These 7 Foods Give You Nightmares

Have you ever experienced food-fueled nightmares? It’s so easy to lose precious sleep during the best of times. But throw in a little late-night noshing and it could turn la-la land into nightmare alley. Research suggests this is a real phenomenon, especially when starchy and sweet foods are involved. So, if you do enjoy a little bedtime snacking, then take notice of the foods you should definitely avoid.

Should you or shouldn’t you eat before bed?

Nightmares happen because of several reasons — stress, anxiety, irregular sleep, medications and mental health disorders. But, one of the simplest explanations usually involves food. That often leaves people wondering whether they should or shouldn’t eat before bed. Some experts say that it really doesn’t matter what time you eat, as long as you consume quality calories (that means no donuts). Others say that daily eating should end abruptly at 7:00 p.m. to promote weight loss.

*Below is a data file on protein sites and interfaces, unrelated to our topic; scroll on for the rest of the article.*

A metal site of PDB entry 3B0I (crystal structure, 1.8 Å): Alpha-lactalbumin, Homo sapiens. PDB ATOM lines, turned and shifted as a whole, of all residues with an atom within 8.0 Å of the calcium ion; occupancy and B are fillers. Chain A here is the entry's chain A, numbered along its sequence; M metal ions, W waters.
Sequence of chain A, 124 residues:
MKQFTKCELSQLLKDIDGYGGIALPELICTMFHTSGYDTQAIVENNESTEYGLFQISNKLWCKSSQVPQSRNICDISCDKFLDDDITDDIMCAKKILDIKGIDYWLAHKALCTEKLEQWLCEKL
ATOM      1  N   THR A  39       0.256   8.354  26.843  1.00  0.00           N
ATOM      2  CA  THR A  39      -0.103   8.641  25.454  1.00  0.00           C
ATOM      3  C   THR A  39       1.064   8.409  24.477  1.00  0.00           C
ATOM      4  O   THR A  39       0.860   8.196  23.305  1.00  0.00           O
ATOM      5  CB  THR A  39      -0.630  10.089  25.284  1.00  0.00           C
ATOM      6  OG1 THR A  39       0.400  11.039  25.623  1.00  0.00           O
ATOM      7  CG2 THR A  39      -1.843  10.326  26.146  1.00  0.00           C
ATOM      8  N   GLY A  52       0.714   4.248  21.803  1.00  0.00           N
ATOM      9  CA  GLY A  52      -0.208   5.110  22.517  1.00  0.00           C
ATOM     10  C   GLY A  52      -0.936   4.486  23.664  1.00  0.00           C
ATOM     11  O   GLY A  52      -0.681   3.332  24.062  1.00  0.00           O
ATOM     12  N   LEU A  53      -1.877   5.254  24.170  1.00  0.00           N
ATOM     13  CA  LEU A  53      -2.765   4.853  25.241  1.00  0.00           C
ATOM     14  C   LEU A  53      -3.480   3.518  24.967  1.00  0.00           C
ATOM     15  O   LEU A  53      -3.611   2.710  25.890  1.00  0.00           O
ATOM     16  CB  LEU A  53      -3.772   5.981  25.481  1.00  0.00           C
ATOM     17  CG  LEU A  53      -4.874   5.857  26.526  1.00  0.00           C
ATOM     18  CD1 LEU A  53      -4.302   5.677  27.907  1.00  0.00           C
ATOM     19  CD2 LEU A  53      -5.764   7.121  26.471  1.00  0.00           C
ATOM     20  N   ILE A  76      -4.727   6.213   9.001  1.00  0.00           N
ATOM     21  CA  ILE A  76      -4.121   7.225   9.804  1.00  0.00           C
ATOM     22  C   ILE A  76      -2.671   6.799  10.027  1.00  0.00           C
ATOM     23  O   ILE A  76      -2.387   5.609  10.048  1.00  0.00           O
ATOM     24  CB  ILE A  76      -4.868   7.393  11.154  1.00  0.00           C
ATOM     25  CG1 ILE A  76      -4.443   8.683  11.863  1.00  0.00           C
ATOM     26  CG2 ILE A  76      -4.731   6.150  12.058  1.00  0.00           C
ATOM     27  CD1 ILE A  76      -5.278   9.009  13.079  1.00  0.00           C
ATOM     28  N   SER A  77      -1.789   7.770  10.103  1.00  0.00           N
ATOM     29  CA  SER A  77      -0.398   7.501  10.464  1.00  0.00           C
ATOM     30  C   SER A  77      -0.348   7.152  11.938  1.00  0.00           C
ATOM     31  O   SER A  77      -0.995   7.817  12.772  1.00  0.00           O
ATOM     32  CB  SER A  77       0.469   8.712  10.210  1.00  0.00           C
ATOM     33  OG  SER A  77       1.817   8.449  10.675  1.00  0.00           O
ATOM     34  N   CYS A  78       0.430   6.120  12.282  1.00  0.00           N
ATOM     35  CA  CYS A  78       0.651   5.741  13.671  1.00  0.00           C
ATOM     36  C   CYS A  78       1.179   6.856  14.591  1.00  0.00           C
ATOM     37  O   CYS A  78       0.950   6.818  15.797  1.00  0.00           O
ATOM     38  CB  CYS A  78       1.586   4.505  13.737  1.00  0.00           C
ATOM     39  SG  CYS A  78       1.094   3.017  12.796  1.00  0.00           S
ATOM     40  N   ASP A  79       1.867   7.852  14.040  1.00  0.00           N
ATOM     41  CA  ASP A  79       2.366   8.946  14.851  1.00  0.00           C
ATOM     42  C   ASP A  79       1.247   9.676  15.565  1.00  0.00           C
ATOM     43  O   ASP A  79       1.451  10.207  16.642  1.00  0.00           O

What you choose to do is up to you, but if you experience frequent nightmares, research suggests that late-night snacking or the types of food you eat prior to bed could be the cause. Here are the foods best avoided before bedtime.

Ice cream

That seemingly innocent bowl of ice cream before bed just might scare you to death! Okay, not really, but it is loaded with fat and sugar  — and that’s pretty scary in itself. Since your body really doesn’t have a chance to burn any of that fat or sugar before bed, all of those icy carbs are going to pump your body full of energy right before you hit the hay. That could send conflicting messages to your brain, provoking nightmares. And you know else that sugar will do? Turn to fat. So, there’s no happy ending to that nightmare.


Alcohol can make nightmares more intense and realistic.
Alcohol can make nightmares more intense and realistic.